Tuesday, September 27, 2011

The Keystone XL Pipeline or not? We must say no to protect the world for our descendants

I urge everybody to read an excellent post by Steve Easterbrook, in which he writes a letter to President Obama, asking him to consider carefully before approving the Keystone Pipeline.

Easterbrook's post says it all. Making it easier to bring massive new fossil fuel resources to market will put us further on the wrong track regarding climate change.

We are in an awful dilemma. Economically, Albertans, Canadians and US residents will be much better off in the next 10-15 years if we can increase access to the huge oil sands resources. Our current economic troubles are caused, in large part, by the fact that we are at or nearing Peak Oil (where supply of oil can't be raised to meet new demand, so prices rise). Making it easier to exploit the Alberta resources would buy us more time.

However, the devastation to be caused by climate change and higher C02 levels (desertification in some areas, flooding in others, increased weather disasters caused by more intense storms, shifts in food productivity, mass migrations and conflicts caused by these factors, mass species extinctions, acidification of oceans) are an even more critical issue.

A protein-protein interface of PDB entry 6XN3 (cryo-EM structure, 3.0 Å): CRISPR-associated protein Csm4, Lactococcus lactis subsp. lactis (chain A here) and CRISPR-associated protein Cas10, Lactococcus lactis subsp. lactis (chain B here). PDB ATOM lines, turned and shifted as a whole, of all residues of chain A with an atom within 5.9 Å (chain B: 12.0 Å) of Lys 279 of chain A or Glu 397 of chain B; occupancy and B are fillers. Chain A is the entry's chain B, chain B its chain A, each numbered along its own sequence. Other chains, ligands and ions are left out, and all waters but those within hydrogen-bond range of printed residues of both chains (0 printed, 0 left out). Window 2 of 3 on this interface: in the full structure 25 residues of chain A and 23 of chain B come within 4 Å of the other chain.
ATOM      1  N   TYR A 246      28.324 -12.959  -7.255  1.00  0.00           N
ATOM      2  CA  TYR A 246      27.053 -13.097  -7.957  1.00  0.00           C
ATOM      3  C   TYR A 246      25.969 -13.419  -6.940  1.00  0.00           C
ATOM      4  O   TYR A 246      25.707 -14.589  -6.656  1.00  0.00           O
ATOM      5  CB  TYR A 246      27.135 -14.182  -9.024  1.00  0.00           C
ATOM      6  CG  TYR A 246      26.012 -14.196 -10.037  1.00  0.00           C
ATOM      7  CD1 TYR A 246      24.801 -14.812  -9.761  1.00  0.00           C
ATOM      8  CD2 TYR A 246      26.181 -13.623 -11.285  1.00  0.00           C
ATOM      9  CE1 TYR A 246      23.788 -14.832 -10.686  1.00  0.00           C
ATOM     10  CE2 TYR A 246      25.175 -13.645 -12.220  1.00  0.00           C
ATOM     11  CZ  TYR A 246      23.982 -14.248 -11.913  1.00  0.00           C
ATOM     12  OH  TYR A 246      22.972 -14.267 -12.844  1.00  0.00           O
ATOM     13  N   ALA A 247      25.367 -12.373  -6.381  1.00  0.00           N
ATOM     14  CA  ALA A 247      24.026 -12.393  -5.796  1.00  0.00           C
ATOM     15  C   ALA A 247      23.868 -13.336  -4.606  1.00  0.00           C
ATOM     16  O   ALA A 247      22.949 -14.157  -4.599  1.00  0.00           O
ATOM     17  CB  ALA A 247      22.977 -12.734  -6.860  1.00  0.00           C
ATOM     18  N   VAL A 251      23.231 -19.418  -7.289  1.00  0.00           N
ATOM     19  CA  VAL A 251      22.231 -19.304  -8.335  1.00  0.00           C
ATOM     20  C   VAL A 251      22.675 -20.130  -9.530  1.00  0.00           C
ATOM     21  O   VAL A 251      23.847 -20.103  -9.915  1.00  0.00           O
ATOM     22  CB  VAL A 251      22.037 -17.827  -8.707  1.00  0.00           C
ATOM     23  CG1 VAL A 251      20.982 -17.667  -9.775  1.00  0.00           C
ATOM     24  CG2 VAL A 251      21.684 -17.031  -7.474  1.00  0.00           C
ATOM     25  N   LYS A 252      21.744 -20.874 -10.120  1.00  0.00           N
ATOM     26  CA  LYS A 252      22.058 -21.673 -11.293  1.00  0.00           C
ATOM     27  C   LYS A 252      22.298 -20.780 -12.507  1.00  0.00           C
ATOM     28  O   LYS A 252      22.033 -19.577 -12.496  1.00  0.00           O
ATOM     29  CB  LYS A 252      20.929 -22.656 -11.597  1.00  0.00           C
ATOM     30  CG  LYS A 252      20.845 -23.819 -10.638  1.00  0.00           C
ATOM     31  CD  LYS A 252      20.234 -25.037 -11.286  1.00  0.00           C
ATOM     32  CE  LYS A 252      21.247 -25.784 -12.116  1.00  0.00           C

We need high oil prices to force investment in alternative energy sources, and we need to resist bringing high-CO2 energy sources to market. The oil sands are extra-high CO2 resources because so much energy is required to extract the oil.

My guess is that Obama will approve the pipeline, since the votes from people without jobs and affected by the recession will likely be greater in number than the votes from people who understand the real issues at stake. I respect Obama, but he is in a tight spot politically. I think he will end up making the 'wrong' decision. Mind you, if he loses next year's election, I shudder to think what might happen if the US Republican's regain the ability to freely make decisions on issues like this.

The only possible way forward is to have everybody spread the work about the issues at stake, so more of the general voting populace can have an influence on their politicians.

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